@russofris
                    for ext4 you could argue based on features. the main ones being less fragmentation, faster fsck, and more recently metadata checksums https://ext4.wiki.kernel.org/index.p...data_Checksums http://kernelnewbies.org/Linux_3.5#h...a7b417333147f8

                    for btrfs you could argue that full checksumming makes the data much more safe. with traditional raid1 if a block differs between the 2 drives you only know that something is wrong (and you only notice when scrubbing), with brtfs 'raid1' you can see which version of the block has the right checksum and you can spot corruption without having to scrub.
                    but the counter argument is that much newer code makes it very unsafe. i am sure some people wont consider btrfs safe until they know it has been in wide spread use for 5 years.

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                    • #11
                      Originally posted by ssam View Post
                      @russofris
                      for ext4 you could argue based on features. the main ones being less fragmentation, faster fsck, and more recently metadata checksums
                      Indeed. Unfortunately, I am still stuck with the perf/regression testing, and still have to write a CBA report for the directors. The other option is to wait for our vendor (RHEL or OEL) to adopt the new FS as a default/recommended option and implement it during the next cycle. To give you an example of what enterprise admins are up against, it took me almost 4 years and over 2 million dollars to migrate end-to-end from 1024 to 2048bit SSL. The meeting minutes from the project are available for your viewing.


                      F

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                      • #12
                        Any reason to stop at 2k and not go to 4k?

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                        • #13
                          Originally posted by curaga View Post
                          Any reason to stop at 2k and not go to 4k?
                          A number of third party external interfaces are based upon custom SSL implementations (probably derived from extremely old OpenSSL) and do not support 4k certs. In addition, a number of handsets (we work with mobile devices) released prior to 2009 have no support for 4096bit, nor do they have an automated manner in which to update their truststores (Verisign's Class3 G5 2048bit migration was a major PITA). Mobile devices from the 2005-2007 era with 4096bit capabilities often suffer performance regressions with the the larger keys.

                          The low-end Andriod phones (the ones where the carriers do not update the OS, ever) are a plague on the IT industry. We're going to enter into an era of cellular botnets and malware infested devices soon. This isn't Android's fault, rather the result of carriers/manufacturers' hasty TTM and nonexistent life cycle planning. It isn't that the carrier "won't" update these devices, it's that they "can't".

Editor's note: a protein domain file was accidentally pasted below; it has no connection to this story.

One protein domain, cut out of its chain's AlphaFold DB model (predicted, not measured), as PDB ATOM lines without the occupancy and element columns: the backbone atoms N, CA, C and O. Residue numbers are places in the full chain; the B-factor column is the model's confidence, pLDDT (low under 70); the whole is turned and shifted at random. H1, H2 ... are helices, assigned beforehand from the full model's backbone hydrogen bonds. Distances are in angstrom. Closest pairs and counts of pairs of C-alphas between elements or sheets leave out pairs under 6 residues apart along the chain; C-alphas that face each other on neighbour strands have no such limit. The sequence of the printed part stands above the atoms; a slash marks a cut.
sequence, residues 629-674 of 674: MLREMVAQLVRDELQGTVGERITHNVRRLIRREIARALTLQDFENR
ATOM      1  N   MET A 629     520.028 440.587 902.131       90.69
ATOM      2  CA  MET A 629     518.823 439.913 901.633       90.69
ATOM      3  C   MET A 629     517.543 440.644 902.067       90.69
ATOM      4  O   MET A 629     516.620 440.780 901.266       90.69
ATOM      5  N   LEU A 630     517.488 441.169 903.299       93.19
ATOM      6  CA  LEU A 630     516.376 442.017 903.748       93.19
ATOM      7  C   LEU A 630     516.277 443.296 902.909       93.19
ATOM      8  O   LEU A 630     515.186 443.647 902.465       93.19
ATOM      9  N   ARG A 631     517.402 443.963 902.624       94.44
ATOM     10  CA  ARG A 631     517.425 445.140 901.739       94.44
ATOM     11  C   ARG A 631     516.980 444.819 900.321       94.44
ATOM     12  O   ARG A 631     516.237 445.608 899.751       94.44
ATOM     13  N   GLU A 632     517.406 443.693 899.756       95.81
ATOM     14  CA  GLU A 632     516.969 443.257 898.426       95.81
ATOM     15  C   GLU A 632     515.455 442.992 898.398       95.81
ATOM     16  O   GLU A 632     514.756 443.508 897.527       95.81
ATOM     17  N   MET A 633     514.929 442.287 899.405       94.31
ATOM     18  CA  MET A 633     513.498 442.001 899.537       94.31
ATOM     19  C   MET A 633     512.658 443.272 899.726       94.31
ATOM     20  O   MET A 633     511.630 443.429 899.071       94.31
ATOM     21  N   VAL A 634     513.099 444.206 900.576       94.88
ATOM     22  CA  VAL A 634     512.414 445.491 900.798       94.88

The iPhone was a godsend. Not because it's better, but because "at least I know what to expect, and can still get someone to make retroactive fixes".

                          Sorry for the off-topic derailment of this thread.

                          F

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                          • #14
                            Originally posted by 89c51 View Post
                            Wasn't the btrfs fsck incompatible with the other ones (ext4 etc) ??
                            Despite users just calling "fsck" fsck is actually a wrapper that checks what filesystem you are running it against it, and then re-calls the appropriate fsck program --> fsck.ext4, fsck.xfs, fsck.resierfs etc. Every filesystem needs its own custom fsck (except maybe ext2 and 3 can use eachothers. but ext4 probably needs its own after all its new features), the only common link is the name and thats just for consistency.


                            Ontopic: Im glad to see BTRFS maturing, and gaining speeds. its not as fast as ext4 but I definitely think that its usable in a desktop environment now without too much of a penalty, the only thing that bothers me is the possibility for large fragmentations and the fact that discard isnt enabled by default despite BTRFS detecting if its on an SSD automatically. I have an SSD so the fact discard isnt automatic is a bit of an annoyance, though admittedly fragmentation isnt as big of a deal to me since read's are all 1 universal speed unlike with traditional drives. I just always liked the fact that ext4 was good enough to not need a defragmentor most of the time.

                            Side note: Why is Btrfs so good at threaded IO? Like what the f*ck? Thats a huge jump up from ext4 and xfs. Is it because of BTRFS design or what?

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                            • #15
                              Originally posted by Ericg View Post
                              Side note: Why is Btrfs so good at threaded IO? Like what the f*ck? Thats a huge jump up from ext4 and xfs. Is it because of BTRFS design or what?
                              My guess (when I see strange results like that) is that BTRFS is ignoring an fsync or flush of some type, and caching when it shouldn't be. I would be both surprised and pleased if this is not the case.

                              F